'Shooting' is the right word. Many young Italian riders with ambitions try to distinguish themselves by finishing short in a gran fondo. So then you have to be at the front as soon as possible. It turns out that. Like unguided missiles, dozens of highly trained daredevils pass me by at breakneck speed. Here and there I hear 'piano, piano', but it doesn't help. It's 'corsa di follia.' (course of madness).
Once we ride out of town, the frenzy is thankfully over. A long string of colorful riders whooshes in diffuse morning light over a perfectly paved winding road. A beautiful sight. However, the speed remains constantly high, my clock always indicates above 40. Dilemma: the ride between the wheels is great, but I also want to have some time left for the climbs. I lower my pace. A wise choice: after 50 km on the first serious climb of the day, the Montecavallo, I ride up relaxed and enjoy the beautiful Emilia-Romagna scenery, even with snowy peaks in the distance. This is what you do it for.
After the descent of the Montecavallo you can choose Medio (105 km, 1335m+) or Lungo, (152 km, 2050m+) the long distance with the Ciola (547m) and the Montevecchio Cima Pantani as additional climbs. I choose the most popular, short route (it is still early in the season). In the valley after the Paderno/Collinello (300m) groups form again and it goes again in the direction of Cervia.
On the results list at the finish I see Enrico's name. He also rode the Medio, but he needed a good hour less.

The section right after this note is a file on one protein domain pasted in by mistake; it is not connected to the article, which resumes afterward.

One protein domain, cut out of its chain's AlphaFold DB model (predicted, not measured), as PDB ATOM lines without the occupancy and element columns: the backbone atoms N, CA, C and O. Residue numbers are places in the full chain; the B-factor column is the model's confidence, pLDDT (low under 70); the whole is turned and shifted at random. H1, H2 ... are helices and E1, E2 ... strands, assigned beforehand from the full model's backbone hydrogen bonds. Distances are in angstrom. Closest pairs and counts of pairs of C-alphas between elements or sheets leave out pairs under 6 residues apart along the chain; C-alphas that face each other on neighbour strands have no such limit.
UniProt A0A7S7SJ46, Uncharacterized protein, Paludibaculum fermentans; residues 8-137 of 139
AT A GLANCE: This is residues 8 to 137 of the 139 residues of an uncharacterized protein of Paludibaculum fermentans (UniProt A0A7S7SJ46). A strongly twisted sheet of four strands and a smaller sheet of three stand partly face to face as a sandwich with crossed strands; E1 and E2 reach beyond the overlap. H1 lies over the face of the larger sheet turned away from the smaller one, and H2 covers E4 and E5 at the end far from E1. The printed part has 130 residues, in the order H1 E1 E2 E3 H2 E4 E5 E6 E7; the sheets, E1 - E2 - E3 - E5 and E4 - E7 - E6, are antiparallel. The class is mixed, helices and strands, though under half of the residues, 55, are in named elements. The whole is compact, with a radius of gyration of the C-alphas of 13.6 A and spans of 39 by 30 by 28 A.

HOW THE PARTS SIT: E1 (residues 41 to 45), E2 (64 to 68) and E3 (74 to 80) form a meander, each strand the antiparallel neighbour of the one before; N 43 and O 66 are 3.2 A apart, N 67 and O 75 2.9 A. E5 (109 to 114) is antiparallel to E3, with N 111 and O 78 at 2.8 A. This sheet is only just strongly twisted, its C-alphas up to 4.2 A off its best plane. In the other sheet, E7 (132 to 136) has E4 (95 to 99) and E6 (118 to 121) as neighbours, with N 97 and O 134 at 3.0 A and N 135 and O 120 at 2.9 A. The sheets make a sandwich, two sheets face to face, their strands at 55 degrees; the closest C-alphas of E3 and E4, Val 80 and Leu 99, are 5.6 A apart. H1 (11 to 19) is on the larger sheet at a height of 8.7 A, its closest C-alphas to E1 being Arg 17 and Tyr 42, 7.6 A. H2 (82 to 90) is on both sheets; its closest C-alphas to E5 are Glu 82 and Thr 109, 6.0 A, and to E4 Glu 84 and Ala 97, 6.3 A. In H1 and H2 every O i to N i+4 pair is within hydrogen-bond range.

Did I end up here by coincidence? No, I got to know colleague Andrea Manusia at the World Press Cycling Championship (WPCC), an annual cycling festival for journalists who measure each other in various races with the world title as the main prize. Every year Andrea, official advocate of his region, waxed lyrical about Emilia-Romagna as a cycling paradise. The beautiful weather, the challenging slopes and, above all, the delicious food.... Well, that ended up working this set of ideal cycling conditions. And then also: for taking the acid out of the legs, there are the seaside towns of Cervia, Rimini or Cesenatico with their wide sandy beaches. Um... Cesenatico...? Right yes, this is Pantani country.
Cycling is popular in Emilia-Romagna, with eight Gran Fondos being run within a few months. The oldest and best known (and perhaps the toughest) is Nove Colli in May from Cesenatico: about 12,000 participants. The youngest is Ride Riccione, according to insiders the most beautiful of all. For me on the program is the Gran Fondo Via del Sale (the Salt Road). Departure from Cervia, a good hour flat and then slopes as the Montecavallo (length 8.2 km, 460 m high, 6% average with peaks of 15%) or the Paderno/Collinello (4.5 km, 300 m high, 6% average, 15% maximum). Not daunting numbers, but make no mistake: you start at zero altitude.
The climbs in this part of Emilia-Romagna are doable for an average cyclist. Of course it's handy if you already have some kilometers and hills in your legs. A tour though some local hills is an advantage. With 34 as the small front blade and 32 as the back, I think I have enough surplus. But when the road suddenly climbs a few hundred meters with 16%, I am really happy with the smallest gear.
The feed stations along the way are well provided. Remarkable: the Italian preference for cookies. You know, waffles or sprits. At every station there are bins full of them. Another plus of this Gran Fondo: the traffic controllers in their orange vests and yellow flags. They do an excellent job. At every side road, on every traffic circle, other traffic is resolutely stopped. The gran fondo goes for everything. That's a nice way to ride a bike.
This article was created in collaboration with Fiets Magazine.